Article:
The Court was not sympathetic to Soft-Moc’s arguments, noting the wide-ranging statutory powers of the CRA to collect information and the low threshold to be met in determining whether the requested information is relevant and reasonable.

This win, which was not surprising in light of the Federal Court of Appeal’s earlier decision in Saipem Luxembourg S.A. v. The Canada Customs and Revenue Agency, 2005 FCA 218, will encourage the CRA to continue to use foreign-based requirements more frequently and earlier in the audit process.

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Foreign-based Requirement Under Section 231.6 of the Income Tax Act Upheld by the Federal Court

Federal Court Calls CRA’s Reasons “Inadequate” on Denial of Fairness Request

On October 21, 2011, the Federal Court (Justice Sandra Simpson) released her decision on an application for judicial review in Dolores Sherry v. The Minister of National Revenue. The applicant requested judicial review pursuant to section 18.1 of the Federal Courts Act of a decision of the Canada Revenue Agency (“CRA”) in which the CRA refused to cancel or waive interest and penalties related to the applicant’s taxes for 1989 to 2000. The decision is important because the Federal Court held that the reasons provided to the applicant by the CRA were inadequate.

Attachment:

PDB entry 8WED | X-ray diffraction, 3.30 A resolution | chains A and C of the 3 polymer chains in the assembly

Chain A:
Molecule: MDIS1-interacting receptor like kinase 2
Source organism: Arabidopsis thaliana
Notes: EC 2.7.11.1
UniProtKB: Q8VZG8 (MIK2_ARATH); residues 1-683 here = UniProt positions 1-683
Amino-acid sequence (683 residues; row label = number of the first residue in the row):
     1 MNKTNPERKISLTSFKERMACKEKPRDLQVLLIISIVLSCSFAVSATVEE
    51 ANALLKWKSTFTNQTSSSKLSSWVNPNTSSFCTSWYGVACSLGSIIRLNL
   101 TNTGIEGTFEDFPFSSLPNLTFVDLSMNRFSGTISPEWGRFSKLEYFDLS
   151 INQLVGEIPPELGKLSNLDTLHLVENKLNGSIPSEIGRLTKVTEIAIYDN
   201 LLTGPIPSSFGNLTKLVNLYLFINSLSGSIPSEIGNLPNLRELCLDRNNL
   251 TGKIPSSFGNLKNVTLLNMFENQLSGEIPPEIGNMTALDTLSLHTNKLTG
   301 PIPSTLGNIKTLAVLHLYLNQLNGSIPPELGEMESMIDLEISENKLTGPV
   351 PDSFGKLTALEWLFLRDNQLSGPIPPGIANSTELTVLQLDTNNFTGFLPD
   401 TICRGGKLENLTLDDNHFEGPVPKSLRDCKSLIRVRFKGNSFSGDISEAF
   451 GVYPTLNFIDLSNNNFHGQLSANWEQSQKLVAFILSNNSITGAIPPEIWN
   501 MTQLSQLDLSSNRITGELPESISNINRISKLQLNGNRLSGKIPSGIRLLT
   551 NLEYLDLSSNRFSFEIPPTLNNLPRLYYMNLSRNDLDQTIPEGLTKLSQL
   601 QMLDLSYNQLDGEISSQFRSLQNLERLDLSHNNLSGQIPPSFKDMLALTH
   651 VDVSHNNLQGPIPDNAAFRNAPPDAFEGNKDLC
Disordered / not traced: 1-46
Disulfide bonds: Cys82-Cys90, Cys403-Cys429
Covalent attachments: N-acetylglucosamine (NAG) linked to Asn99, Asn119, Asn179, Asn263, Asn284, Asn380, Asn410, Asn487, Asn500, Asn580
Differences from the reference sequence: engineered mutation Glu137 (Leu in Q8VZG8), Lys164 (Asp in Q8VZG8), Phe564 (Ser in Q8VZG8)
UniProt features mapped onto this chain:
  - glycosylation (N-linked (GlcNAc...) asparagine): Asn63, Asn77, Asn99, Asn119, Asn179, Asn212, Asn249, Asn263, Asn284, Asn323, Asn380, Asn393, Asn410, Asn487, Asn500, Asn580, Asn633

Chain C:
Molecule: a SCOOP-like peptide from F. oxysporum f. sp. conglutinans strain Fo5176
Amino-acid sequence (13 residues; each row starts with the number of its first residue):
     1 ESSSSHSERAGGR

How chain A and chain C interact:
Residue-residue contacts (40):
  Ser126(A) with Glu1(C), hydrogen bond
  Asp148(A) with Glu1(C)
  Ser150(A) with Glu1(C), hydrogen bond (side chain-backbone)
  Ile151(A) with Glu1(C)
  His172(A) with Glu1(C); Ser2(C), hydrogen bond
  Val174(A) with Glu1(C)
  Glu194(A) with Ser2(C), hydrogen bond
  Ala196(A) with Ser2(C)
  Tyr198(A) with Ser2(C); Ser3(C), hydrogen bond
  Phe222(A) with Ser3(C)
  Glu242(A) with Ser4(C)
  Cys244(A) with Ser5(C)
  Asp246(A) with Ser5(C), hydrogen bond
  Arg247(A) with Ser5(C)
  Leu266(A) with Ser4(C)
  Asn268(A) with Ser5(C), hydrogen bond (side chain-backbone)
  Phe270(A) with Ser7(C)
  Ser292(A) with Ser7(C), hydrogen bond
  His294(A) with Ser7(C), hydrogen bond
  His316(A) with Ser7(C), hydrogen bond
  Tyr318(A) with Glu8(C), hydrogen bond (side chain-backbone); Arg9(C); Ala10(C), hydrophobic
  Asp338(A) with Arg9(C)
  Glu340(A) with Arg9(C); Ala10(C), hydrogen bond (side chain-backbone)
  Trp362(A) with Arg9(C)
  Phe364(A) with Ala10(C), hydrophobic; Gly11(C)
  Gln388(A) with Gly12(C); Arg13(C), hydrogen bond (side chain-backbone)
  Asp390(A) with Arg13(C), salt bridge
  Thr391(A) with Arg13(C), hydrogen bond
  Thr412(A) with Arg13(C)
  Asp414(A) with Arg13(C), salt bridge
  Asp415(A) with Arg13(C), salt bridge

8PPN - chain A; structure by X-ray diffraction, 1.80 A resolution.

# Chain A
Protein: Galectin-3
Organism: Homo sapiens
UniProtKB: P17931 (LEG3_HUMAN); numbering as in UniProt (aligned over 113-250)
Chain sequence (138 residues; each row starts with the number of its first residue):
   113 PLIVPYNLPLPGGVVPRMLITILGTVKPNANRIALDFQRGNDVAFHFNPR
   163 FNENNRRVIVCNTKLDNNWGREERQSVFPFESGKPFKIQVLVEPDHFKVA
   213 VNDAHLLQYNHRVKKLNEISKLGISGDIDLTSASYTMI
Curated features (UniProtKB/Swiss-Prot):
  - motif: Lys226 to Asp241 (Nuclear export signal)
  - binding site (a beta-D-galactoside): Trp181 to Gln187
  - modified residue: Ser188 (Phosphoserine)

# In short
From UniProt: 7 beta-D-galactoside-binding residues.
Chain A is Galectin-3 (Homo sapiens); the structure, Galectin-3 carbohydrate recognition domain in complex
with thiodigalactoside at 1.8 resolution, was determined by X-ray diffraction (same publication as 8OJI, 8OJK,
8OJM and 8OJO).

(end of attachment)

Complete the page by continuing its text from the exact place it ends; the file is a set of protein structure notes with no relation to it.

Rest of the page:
The applicant had sought judicial review of the refusal by the CRA and on October 25, 2005, the Minister commenced a review of the applicant’s file in accordance with the terms of an order by Justice Heneghan on April 25, 2005. Justice Heneghan made an order on consent referring the matter to the Minister for redetermination. Upon completing its redetermination, the CRA told the applicant that it declined to reduce the interest charged to the applicant from 1989 to 2000 for the following reasons: